The appeal of the iconic African safari has grown significantly over recent times and last year millions of people decided to try it for themselves.
Unique culture, breath-taking scenery and more flexible Africa safari holiday choices make jetting off a far more affordable and convenient undertaking.
For European and US visitors lots of questions about cultural etiquette spring to mind, not least tipping. So should you tip? And if so, how much should you give?
Tipping in Africa
Tipping in Africa is not compulsory but it does go a long way to ensuring workers, particularly those in the service industry, receive a living wage. Tipping should however be done on merit and you should only really tip for good service so don’t feel obliged to part with your cash if you receive bad service.
Tipping is often done in small denominations, because, depending on your holiday choice, you could be in a few countries for short periods of time and you might not have any local currency. Although most of your trip will usually be paid via credit or debit card, it’s a good idea to change a small amount of local currency and there are plenty of resources and calculators that can help you find the best rate in each country.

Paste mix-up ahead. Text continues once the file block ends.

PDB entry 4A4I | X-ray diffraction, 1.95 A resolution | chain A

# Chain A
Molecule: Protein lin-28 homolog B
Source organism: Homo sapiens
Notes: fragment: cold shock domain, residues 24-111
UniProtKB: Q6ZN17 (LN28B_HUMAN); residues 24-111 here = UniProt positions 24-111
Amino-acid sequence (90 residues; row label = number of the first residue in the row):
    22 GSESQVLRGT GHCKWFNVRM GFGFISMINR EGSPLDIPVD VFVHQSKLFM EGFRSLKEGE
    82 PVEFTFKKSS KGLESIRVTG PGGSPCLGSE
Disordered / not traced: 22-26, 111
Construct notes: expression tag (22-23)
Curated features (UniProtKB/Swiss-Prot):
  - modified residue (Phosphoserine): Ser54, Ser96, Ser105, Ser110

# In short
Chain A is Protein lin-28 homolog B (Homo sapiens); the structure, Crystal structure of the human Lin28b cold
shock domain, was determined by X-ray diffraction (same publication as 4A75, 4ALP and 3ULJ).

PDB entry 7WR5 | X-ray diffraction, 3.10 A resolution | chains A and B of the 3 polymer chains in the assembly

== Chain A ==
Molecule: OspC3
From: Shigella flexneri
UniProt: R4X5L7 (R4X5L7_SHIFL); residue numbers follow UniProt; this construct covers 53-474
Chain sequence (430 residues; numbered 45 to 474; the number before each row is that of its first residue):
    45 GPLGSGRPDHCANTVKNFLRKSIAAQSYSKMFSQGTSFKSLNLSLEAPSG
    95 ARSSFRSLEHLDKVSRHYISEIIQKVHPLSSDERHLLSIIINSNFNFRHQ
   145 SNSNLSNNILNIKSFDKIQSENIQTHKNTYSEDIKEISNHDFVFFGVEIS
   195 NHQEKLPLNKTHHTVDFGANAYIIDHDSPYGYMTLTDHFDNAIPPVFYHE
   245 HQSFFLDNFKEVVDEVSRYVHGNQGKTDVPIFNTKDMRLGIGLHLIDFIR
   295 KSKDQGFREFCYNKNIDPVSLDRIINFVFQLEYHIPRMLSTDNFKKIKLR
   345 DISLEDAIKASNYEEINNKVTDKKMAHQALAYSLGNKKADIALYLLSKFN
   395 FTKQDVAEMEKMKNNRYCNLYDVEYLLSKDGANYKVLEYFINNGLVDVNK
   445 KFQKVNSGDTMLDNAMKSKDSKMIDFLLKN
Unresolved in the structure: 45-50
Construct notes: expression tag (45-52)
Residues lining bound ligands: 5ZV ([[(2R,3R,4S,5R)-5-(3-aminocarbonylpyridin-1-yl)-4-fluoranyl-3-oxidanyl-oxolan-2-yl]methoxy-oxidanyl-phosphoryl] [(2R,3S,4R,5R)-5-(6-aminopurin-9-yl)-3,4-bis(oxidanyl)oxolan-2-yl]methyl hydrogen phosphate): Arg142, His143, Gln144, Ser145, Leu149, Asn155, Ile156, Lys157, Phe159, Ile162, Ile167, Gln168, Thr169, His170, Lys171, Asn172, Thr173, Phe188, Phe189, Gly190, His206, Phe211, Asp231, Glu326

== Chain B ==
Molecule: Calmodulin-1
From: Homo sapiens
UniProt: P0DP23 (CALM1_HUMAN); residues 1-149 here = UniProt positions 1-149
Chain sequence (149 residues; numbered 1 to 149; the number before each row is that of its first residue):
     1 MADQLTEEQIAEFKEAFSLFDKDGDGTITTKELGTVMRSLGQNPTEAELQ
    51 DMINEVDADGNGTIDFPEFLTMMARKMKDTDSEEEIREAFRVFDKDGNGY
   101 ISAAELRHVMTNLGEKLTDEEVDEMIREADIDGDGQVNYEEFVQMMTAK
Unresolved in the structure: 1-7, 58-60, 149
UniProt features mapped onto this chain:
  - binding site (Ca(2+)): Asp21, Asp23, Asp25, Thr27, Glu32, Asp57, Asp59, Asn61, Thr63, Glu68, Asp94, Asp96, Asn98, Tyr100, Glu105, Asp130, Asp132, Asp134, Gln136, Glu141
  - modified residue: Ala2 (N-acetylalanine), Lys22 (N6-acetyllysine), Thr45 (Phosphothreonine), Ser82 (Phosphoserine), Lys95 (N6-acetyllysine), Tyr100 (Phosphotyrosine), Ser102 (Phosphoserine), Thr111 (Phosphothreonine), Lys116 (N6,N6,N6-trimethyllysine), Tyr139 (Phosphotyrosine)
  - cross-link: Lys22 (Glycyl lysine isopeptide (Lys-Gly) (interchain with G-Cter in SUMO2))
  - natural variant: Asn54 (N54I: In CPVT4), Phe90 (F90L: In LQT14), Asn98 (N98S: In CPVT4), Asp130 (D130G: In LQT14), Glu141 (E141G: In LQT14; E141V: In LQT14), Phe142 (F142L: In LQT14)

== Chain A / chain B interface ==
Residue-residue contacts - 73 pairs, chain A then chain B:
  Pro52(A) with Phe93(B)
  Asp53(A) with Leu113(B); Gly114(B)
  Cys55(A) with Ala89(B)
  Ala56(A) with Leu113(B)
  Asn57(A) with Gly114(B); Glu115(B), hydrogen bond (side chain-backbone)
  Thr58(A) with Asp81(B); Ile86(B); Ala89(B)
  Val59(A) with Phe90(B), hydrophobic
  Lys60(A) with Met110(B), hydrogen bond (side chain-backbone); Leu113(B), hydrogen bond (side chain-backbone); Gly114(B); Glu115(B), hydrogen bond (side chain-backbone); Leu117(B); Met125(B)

Although most of your trip will usually be paid via credit or debit card, it’s a good idea to change a small amount of local currency
What currency should I tip?
Tipping with US$ in East Africa is widely acceptable but for smaller amounts local currency is preferred. For restaurant workers and porters, exchanging small amounts of foreign money is not cost-effective so bare that in mind.
For bigger tips, such as the one you might be inclined to give to your safari tour guide, US$ or local currency are both acceptable.
South Africa and Namibia all accept South African Rands as tips. However, if you’re in Zimbabwe it’s best to tip in US$ because they no longer have their own local currency. Australian Dollar, Chinese Yuan and Japanese Yen are also accepted.
Many visitors decide to bring personalised gifts and in most cases that is welcome. Stationary, footballs, small gadgets and magazines are all gratefully received, just be careful not to insult anyone and always make clear the tips is intended for them.
How to tip
Remember that tipping is not compulsory, and the amount you tip is not definitively set. For security reasons always try to tip discreetly and if you want to give larger amounts (i.e. to a safari tour guide) place cash in an envelope and give it directly to the intended beneficiary.